Health Savings Accounts
IF you qualify to have an HSA, then you have until December 31st to open it. Some employers have an HSA as an element of the benefit package but, if you qualify, you can open an HSA on your own.
The most common reasons you CAN’T have one are:
- you participate in an FSA at work (a Flexible Spending Account)- when pretax dollars are set aside for health care costs (unless the FSA only covers dental/optical expenses)
- you participate in an HRA at work (a Health Reimbursement Account)
- you are on Medicare
- you don’t have a HDHP (a High Deductible Health Plan)
See IRS Publication 969 (fun reading) for more on all these accounts.
IF the above doesn’t apply to you then the most common way to open an HSA is through a bank. You can have either a Single Plan if you have Individual health care coverage or a Family Plan if your medical plan covers more than just you.
The amount you can contribute for 2017:
- Single $3,400 (PLUS $1,000 if age 55 or older during the tax year) For 2016: $3,350
- Family $6,750 (PLUS $1,000 if age 55 or older during the tax year) For 2016: $6,750
If you have single insurance coverage you can only have a Single HSA (and contribution amount) BUT you can still pay your dependent’s medical expenses out of it.
There are 3 main benefits to an HSA:
- YOU GET A TAX DEDUCTION (and who doesn’t like that, right?)
- Your distributions are tax free if used for qualified medical/dental/optical costs
- The EARNINGS grow tax free, if used for qualified expenses!
Other elements of an HSA include….
- There is no minimum distribution from it so it can serve as another retirement account
- You have until April 15th of the following tax year to make the contribution for the year before. What is extra nice about this is that as long as you have an HSA by the end of the year then you can do some “what if” scenarios on your taxes to decide how much to contribute before April 15th.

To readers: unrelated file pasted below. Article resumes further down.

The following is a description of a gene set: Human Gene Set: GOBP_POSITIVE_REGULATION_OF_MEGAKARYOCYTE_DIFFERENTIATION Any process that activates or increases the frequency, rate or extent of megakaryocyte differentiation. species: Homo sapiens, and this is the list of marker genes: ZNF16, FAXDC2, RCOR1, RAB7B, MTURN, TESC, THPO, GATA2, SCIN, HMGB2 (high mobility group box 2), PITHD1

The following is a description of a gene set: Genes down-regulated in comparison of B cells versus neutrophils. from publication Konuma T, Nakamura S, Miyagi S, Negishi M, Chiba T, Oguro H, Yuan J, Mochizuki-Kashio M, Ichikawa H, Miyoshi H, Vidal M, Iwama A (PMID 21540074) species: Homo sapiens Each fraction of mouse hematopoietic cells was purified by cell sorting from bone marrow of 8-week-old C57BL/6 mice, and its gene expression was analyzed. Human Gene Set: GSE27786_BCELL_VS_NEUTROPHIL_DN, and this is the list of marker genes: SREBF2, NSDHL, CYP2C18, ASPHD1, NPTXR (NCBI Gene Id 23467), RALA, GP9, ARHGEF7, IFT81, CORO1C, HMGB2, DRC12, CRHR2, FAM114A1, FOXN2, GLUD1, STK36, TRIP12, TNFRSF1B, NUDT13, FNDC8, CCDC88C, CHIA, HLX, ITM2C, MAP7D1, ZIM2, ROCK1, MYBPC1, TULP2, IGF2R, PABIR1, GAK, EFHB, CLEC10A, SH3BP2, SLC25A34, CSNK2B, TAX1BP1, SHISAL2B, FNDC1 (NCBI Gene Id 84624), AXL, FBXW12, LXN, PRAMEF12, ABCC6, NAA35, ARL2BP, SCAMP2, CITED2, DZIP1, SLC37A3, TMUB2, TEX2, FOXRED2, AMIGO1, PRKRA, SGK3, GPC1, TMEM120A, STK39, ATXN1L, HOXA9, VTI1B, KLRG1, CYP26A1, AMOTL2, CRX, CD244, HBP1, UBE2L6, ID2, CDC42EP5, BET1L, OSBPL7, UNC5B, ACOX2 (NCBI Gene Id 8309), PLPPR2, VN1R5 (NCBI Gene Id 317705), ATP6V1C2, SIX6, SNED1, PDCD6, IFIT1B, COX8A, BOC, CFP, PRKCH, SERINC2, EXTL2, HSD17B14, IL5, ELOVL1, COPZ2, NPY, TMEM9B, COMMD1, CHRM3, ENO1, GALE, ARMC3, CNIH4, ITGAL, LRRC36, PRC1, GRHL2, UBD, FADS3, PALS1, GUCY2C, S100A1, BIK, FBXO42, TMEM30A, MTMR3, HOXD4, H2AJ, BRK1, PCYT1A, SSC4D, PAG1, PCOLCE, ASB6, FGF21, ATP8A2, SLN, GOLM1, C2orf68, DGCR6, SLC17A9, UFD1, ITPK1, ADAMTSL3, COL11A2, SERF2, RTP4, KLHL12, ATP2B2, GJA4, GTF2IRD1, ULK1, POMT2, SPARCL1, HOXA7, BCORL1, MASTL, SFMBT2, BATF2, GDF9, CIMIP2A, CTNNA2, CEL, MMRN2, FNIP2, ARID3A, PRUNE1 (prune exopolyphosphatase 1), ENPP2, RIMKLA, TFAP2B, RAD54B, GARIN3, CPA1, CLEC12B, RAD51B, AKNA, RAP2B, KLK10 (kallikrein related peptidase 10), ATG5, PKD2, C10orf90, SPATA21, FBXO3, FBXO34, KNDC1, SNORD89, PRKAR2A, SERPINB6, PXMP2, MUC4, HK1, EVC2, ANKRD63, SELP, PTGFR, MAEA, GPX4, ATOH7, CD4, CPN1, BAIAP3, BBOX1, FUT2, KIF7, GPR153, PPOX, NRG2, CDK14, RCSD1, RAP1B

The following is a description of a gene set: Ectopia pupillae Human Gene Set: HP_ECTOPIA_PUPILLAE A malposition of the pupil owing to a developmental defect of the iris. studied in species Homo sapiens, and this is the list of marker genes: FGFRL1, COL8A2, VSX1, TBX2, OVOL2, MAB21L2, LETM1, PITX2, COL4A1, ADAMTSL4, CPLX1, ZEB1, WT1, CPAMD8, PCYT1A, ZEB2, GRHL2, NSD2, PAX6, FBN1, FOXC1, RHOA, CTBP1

- An HSA contribution lowers your AGI (adjusted gross income) which lowers your Ohio income taxes and allows for other goodies in some cases (such as a higher deductible amount for a Traditional IRA and a lower amount to have to exceed before various itemized deductions are allowable).
- Unlike an FSA, if you don’t use the money in an HSA by the end of the year, you don’t lose it.
- Even if you don’t qualify to continue to contribute to an HSA, for whatever reason, you don’t have to take the funds out of the HSA and you can get distributions for your qualified expenses.
- If you lose your job you keep your HSA. It belongs to you!
- You can pay COBRA premiums from your HSA.
- There are no income limits for eligibility to have an HSA.
If you have an HSA thru your job, both you and your employer can contribute, however, the sum on the contributions cannot exceed the maximum amount allowed.
When bringing in source documents to have your taxes prepared: you will receive one tax document for contributions made to an HSA and another one for distributions taken from the HSA.